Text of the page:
REHM"It shows neither science-based thinking nor caring for women and their families. And this is not good. I am fortunate that I now have three healthy children." So there is a case where a heartbeat is present, but science indicates that the child is not going to make it. How do you feel about that, Marjorie?
DANNENFELSERI feel that there should be care and compassion to both people going through that situation. A woman needs compassion and love and care, and so does the child, whether it is developing perfectly like you and me or whether it's -- it has a problem.
REHMAnd you're listening to "The Diane Rehm Show." How do you react, Terry?
O'NEILLYeah. I think that that is exactly the kind of situation where the women's humanity must be respected and acknowledged, and it's -- and she has a decision to make. You know, your earlier caller talking about rules meant the men, Dewhurst and certainly Senate governor -- Lt. Gov. Dewhurst not seeming to follow the rules in the Senate in that first special session.
O'NEILLI think there is a sense among women that some rules apply to some people, but they don't apply to the others. So, for example, there's no aspect of men's reproductive health that is restricted on ideological or religious grounds, zero, none. So there's one set of rules for men's health and another set of rules for women's health. And I think that that is one of the things that really bothers women in this debate.
REHMAll right. To Toledo, Ohio. Hi there, Jordan.
JORDANHello. Hello? Thank you for taking my call.
JORDANLast week, I had a chance to listen to Ms. Davis the entire time. I actually left work early. And I think she made a phenomenal point on where she said that nobody in that room, whether you were for the legislation or against it, was really for abortion. And kind of like what your -- the lady just wrote in her letter, like nobody is really for abortion, whether you're pro-choice, you're kind of painted by other side as being for abortion.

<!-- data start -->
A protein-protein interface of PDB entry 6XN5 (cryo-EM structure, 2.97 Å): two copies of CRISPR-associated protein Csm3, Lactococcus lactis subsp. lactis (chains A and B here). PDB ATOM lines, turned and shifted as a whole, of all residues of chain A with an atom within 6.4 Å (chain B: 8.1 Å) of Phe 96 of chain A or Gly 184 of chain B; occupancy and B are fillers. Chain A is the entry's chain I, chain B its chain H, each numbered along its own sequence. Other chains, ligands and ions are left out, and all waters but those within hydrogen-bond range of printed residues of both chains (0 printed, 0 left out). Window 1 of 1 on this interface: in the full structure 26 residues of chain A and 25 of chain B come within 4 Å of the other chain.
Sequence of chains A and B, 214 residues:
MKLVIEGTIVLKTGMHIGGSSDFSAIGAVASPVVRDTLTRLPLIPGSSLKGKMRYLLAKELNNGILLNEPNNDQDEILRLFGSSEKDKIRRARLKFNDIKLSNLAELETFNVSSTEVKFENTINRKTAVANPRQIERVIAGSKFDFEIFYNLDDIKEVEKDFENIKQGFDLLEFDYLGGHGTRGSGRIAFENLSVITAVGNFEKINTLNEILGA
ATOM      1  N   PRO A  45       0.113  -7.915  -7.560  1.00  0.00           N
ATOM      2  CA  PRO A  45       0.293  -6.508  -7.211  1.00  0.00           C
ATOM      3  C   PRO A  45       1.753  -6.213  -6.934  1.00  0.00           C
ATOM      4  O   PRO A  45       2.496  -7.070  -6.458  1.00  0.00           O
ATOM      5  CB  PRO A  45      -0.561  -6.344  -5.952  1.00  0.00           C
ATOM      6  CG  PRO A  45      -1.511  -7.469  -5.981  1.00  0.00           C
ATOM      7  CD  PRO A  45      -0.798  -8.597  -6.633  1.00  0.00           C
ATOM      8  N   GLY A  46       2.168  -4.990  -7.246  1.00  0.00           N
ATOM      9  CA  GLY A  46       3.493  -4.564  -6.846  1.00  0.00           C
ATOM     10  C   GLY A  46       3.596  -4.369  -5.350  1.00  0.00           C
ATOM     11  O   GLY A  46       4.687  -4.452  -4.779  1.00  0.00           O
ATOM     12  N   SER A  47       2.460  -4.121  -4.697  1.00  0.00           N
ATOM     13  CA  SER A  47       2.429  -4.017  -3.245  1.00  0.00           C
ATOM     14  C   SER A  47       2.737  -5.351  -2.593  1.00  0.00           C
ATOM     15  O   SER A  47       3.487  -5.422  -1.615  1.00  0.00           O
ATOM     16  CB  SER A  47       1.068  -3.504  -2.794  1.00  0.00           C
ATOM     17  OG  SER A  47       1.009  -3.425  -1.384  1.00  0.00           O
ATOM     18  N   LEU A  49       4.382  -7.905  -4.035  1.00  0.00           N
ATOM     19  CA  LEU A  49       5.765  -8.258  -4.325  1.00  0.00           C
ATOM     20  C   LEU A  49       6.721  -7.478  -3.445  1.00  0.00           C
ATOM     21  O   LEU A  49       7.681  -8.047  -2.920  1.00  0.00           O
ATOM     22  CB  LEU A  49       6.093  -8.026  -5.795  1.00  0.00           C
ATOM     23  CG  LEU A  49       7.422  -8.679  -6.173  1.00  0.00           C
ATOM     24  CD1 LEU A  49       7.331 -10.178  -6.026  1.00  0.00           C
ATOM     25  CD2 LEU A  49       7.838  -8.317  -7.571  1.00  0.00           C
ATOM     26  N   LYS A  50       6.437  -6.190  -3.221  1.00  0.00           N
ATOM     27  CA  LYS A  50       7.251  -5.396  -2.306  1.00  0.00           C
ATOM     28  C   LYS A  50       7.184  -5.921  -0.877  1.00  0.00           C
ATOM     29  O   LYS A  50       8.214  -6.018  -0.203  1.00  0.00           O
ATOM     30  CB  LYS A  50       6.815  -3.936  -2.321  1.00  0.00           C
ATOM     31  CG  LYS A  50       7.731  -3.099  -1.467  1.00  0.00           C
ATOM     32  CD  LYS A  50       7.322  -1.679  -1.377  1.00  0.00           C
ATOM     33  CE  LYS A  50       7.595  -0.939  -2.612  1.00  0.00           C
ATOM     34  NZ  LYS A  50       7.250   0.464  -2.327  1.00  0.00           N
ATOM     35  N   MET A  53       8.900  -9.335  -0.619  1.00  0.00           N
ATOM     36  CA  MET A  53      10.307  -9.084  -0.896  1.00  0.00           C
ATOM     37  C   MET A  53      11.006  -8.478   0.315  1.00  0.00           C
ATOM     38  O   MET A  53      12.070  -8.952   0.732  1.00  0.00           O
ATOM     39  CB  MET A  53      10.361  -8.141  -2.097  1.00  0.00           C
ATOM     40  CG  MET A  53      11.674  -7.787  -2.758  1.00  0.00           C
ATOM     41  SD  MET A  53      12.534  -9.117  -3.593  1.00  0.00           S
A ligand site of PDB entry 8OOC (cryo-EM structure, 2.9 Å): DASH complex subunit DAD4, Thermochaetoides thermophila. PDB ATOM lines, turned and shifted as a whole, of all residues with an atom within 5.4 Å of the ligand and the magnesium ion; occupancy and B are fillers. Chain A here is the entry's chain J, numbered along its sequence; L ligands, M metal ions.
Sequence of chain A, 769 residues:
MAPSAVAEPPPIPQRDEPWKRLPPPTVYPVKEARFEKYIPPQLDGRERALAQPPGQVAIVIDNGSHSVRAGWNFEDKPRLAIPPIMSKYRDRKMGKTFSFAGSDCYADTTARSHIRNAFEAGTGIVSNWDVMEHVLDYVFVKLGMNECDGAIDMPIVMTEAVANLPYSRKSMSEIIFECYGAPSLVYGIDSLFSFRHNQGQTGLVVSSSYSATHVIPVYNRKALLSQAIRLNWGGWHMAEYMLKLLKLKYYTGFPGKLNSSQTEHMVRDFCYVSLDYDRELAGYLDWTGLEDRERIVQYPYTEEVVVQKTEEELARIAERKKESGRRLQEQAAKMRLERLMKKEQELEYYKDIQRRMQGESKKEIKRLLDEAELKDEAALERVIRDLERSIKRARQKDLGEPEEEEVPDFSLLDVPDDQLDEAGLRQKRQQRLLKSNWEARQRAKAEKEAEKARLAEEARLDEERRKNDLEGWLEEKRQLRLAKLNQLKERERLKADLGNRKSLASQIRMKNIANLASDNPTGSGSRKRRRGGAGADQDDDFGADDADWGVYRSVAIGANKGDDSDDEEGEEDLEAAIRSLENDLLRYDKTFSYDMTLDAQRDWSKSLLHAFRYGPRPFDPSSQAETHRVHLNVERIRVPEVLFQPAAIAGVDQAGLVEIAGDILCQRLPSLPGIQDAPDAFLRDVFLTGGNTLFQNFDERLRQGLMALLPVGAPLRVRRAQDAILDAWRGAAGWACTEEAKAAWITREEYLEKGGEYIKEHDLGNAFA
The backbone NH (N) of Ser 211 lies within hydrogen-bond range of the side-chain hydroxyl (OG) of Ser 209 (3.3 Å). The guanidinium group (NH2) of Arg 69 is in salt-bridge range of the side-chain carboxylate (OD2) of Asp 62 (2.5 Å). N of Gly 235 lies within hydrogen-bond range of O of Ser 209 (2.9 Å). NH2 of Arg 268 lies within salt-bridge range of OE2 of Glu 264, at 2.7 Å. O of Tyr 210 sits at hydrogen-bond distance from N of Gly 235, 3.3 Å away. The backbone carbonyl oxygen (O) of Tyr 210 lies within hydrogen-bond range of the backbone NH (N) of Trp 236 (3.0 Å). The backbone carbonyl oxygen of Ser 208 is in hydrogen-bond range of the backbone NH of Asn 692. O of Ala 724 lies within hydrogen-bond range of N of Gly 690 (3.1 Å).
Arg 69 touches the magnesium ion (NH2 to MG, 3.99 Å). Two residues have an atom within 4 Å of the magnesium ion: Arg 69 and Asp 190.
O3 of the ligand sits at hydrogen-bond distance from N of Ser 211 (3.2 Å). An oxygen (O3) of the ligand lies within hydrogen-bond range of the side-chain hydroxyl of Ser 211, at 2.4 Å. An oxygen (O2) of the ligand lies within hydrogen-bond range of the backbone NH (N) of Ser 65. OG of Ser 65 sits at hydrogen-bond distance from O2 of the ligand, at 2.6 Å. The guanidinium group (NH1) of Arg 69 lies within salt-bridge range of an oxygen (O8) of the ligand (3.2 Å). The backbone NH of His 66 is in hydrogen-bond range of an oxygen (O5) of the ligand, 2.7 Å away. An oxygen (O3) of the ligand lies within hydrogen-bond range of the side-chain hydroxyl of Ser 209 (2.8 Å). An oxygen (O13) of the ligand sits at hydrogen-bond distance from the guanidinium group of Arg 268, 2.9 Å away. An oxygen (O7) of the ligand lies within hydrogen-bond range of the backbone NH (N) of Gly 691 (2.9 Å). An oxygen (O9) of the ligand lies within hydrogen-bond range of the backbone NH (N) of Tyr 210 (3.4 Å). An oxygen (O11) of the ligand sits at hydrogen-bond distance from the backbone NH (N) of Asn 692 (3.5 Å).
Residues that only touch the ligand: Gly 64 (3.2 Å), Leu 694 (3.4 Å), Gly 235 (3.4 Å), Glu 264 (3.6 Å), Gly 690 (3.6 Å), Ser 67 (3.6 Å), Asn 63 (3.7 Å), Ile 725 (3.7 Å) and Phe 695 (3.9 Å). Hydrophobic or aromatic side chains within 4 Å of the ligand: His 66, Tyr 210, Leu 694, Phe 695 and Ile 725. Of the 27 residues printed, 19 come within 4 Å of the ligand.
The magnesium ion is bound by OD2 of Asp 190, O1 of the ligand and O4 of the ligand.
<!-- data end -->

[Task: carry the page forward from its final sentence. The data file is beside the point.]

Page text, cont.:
JORDANAnd -- but what she went on to say is that limiting access does not limit demand. And that just really -- that -- of everything that was said, that really stuck out to me as -- that is the truth. And so I just wanted to give that point.
REHMAll right. Thanks for calling. Marjorie.
DANNENFELSERI don't think anyone I have ever met or known thinks that abortion is, in any way, a public good. It is not a public good. It's -- for people who've had it, who I've known, they considered it all that they could do at that point in time. But I've also known women who have regretted it tremendously. It reshaped and changed their lives in ways that they made them regret what they had gone through.
DANNENFELSERAnd they've gone through a lot of healing and therapy and all sorts of things to try to get back to a place. And why is that? Why is that? Well, we don't restrict men's reproductive health because men don't have children yet. Women are still the ones bearing children, and more and more, our society is reaching out to them both. I don't like how Terry characterized the pregnancy care centers and the good people that are running them all over the country. She cited very controversial evidence that simply fit -- bears out it is a vast minority, at least helping...
REHMAll right. Terry.
DANNENFELSER...people have adoptions is the direction Planned Parenthood will not embrace and these organizations do.
O'NEILLYou know, some people say and I have to say I agree that when a pregnancy becomes tragic, when a pregnancy goes tragically wrong, when it is induced in circumstances that are horrific for women, as in by rape or within the context of a violent intimate partnership or simply is a tragedy for some reason unique to that woman, then abortion -- according to Episcopal priest I know, then abortion can be a blessing. It doesn't mean it's wanted. It does mean that it's the relief you get from the tragic pregnancy.
REHMHow soon do you expect this to get to the Supreme Court, Terry?
O'NEILLI expect it's going to get here -- get there sooner than later. The Supreme Court has already accepted a case involving, I think, a bubble law or a buffer law.
REHMAll right. Terry O'Neill of the National Organization for Women, Marjorie Dannenfelser of the Susan B. Anthony List, and thanks also to Erik Eckholm, national correspondent for The New York Times. Thanks for listening, all. I'm Diane Rehm.